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The Legend of Chinese New Year

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An ancient Chinese legend about the origin of chuxi tells us that there was a monster called Xi. Xi would emerge from the sea on the 30th day of the 12th lunar month to dine on the locals. No one would dare sleep that night until, at last, they learned that the monster could be driven away by putting up red paper and setting off firecrackers. Since chu means “to get rid of”, the Spring Festival Eve was known as chuxi, meaning “to get rid of something”.

Have a look at a great video about this legend

The custom of pasting Spring Festival couplets, setting off firecrackers and staying up late at night is thus observed till the present day

The history of the character “福”

The character “福” is often seen pasted upside down during the Spring Festival. Do you know why?

Here goes the legend:

After the emperor of the Ming Dynasty, Zhu Yuanzhang, ascended to the throne, he secretly told all the people who had helped him to paste the character “福”, which means good fortune, on their doors. He would then kill those who hadn‘t put the character up by the second day. Afler discovering the plan, the kind-hearted Empress Ma asked every family in the city to paste the  character before dawn hence eliminating the disaster. Thankfully the people listened to her.

On the second day, when the emperor ordered his soldiers to kill all those who hadn’t pasted the character “福”, he was told every family had pasted the character. This made him very angry. Then the emperor heard about a family had pasted the character upside down because they were illiterate. He became so furious that he immediately ordered the whole family to be executed.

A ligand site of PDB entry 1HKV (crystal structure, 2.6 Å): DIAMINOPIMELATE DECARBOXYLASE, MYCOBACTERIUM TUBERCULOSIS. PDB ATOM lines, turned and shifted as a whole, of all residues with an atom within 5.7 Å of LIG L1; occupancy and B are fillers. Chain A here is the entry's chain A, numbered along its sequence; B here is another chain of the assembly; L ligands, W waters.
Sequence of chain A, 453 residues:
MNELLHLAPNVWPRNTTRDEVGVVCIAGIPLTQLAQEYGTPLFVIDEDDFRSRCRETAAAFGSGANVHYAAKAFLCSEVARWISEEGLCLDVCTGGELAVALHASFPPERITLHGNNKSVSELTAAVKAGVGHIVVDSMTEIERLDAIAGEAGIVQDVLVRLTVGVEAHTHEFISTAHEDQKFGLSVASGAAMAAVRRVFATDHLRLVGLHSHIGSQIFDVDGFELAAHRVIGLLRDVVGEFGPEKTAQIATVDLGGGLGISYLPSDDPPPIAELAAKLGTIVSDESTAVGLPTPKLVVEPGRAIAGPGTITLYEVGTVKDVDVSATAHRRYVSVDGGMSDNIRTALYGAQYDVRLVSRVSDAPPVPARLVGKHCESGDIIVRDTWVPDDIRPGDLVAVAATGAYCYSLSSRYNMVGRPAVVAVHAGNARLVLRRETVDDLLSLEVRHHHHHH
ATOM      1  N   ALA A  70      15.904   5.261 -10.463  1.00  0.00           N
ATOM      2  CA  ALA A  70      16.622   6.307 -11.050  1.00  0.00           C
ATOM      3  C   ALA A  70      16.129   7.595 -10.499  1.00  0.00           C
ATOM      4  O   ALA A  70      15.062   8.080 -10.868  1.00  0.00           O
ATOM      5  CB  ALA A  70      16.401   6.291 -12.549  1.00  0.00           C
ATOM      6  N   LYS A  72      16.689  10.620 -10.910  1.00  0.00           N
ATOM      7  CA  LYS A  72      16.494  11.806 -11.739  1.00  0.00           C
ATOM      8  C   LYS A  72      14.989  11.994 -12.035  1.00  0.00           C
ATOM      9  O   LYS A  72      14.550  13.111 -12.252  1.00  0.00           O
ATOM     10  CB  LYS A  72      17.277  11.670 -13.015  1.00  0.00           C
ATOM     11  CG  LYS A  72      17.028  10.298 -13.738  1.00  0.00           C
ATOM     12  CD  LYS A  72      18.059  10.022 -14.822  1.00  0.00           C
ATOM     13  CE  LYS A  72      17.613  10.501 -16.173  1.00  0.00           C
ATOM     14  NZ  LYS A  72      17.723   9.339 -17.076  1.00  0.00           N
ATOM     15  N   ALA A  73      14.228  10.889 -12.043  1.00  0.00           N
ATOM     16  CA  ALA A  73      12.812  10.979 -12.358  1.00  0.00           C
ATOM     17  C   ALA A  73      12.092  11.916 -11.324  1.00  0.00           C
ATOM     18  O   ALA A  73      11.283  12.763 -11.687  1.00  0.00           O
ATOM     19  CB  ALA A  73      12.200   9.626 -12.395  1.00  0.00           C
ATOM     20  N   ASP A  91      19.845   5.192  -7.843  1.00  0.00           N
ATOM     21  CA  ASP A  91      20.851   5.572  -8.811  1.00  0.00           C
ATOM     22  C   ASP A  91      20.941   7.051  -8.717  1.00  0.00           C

Empress Ma then hurriedly explained to the emperor, “The family must have learned Your Majesty will come today, so they put the character “福” upside down”. The clever Empress Ma knew that when spoke in Chinese, “upside down”, has the same meaning as “good fortune has arrived”.

The emperor fell for her explanation and didn’t kill the family. A disaster was avoided. From then on, people have put the character “福” upside down, meaning “good fortune has arrived”.

What’s on the menu for Chinese New Year?

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Chinese people attach much importance to family reunion. No matter how far the family members live from each other, they will normally go back home to eat a family reunion dinner on the Spring Festival Eve. The dinner, usually a big feast, includes dumplings and all kinds of other food.

In northern China, each dish has a special meaning. The steaming hotpot signifies prosperity. Since fish has the same pronunciation as “surplus” in Chinese, it means “surplus year after year”. Chicken has the same pronunciation of luck, which predicts auspiciousness while carrot heads, also known as caitou, express the wish to have a good luck. Deep-fried food, such as that of lobsters and whole fish, signifies the auspiciousness of a family.  Dumplings, originated from the word “intersection”, which means the moment between the old year and the new year. Since a dumpling also resembles a shoe-shaped gold or silver ingot in ancient China, placing plates of dumplings on the table signifies “the New Year will come with wealth”.